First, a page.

Toxic green-blue symptoms of our water care
Lake Winnipeg is again making news headlines as ugly algae blooms rear up in the height of this summer’s heat. So what’s the root of the problem? Too many nutrients. And no it’s not a problem of too much Vitamin C; it’s too much runoff containing phosphorus. The phosphorus comes from human and animal waste and fertilizer that’s not managed properly.
We’ve heard about how the City of Winnipeg’s North End wastewater treatment plant — which the province mandated to be upgraded way back in 2005 — still has no plan for fixing its nutrient problem and is asking for more time. This plant accounts for, on average, only 5 per cent of the phosphorus getting into Lake Winnipeg. We still need to tackle the remaining phosphorus flowing into the lake.
One solution for Lake Winnipeg's ailments will have broad benefits to our lives — ensuring natural vegetation keeps our agricultural lands separated from our waterways. Nutrients and farm chemicals applied to industrial agricultural land can be contained with better buffers, like windrows and grass strips. And in turn, we’ll provide habitat for pollinators, store carbon in healthier soil to benefit our climate and improve water health.
When you drive in the country, on any highway in the province, you’ll see fields ploughed and seeded right into the ditches with no barrier between industrial agriculture process and natural vegetation. Take a look for yourself and see how private monoculture croplands are bleeding herbicide and fertilizer out of the fields and into the public buffers around our water. We’re losing the nature that once benefited our society.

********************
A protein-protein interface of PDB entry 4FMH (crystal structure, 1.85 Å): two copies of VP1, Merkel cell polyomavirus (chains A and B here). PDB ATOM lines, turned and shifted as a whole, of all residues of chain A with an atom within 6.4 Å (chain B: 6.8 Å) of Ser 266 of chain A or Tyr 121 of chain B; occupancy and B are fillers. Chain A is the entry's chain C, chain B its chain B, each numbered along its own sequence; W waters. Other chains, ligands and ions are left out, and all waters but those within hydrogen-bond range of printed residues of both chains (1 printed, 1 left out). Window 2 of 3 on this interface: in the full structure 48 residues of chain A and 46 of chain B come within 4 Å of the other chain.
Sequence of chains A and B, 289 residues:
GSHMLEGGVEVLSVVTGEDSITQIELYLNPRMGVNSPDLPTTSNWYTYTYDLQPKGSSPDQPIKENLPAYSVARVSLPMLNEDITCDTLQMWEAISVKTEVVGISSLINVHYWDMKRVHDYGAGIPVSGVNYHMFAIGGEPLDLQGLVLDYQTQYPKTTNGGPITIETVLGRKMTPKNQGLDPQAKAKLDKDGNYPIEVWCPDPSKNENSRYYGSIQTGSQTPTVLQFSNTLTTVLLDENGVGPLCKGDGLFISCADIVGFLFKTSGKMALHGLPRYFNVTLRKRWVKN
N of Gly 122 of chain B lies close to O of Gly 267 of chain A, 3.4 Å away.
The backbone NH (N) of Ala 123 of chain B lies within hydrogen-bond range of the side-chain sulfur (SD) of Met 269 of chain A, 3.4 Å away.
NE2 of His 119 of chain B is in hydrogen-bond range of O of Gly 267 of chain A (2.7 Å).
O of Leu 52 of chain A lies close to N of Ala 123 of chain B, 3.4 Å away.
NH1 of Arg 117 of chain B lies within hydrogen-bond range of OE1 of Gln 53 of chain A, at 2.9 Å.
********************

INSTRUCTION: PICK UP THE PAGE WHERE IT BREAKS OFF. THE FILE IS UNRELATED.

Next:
Lake Erie and Lake Winnipeg share similar traits — immense, shallow lakes being overloaded with nutrients — and consequently similar algae problems. However, policymakers around Lake Erie are decades ahead of Manitoba’s policymakers in trying to increase water health. We can look to Lake Erie policy when we look for Lake Winnipeg solutions, as we did when Wilderness Committee published the report Lake Overload in 2017.
That same year, the former environment commissioner of Ontario stated one-third of the excess nutrients getting into Lake Erie were from agricultural runoff. The same holds true for Lake Winnipeg and we need to address this problem.
But the change to more nature in our watersheds will only happen when our elected officials actually work on the problem. Please use our letter writing tool to raise your voice for putting nature back in our watersheds by clicking here.
To turn the tide for troubled Lake Winnipeg, we need to better care for our waters across the lands. There’s no single fix that will do, but letting nature do the work across the watershed is a big part of the solution to Lake Winnipeg’s woes.
For the water and the wild,
Eric Reder, Wilderness and Water Campaigner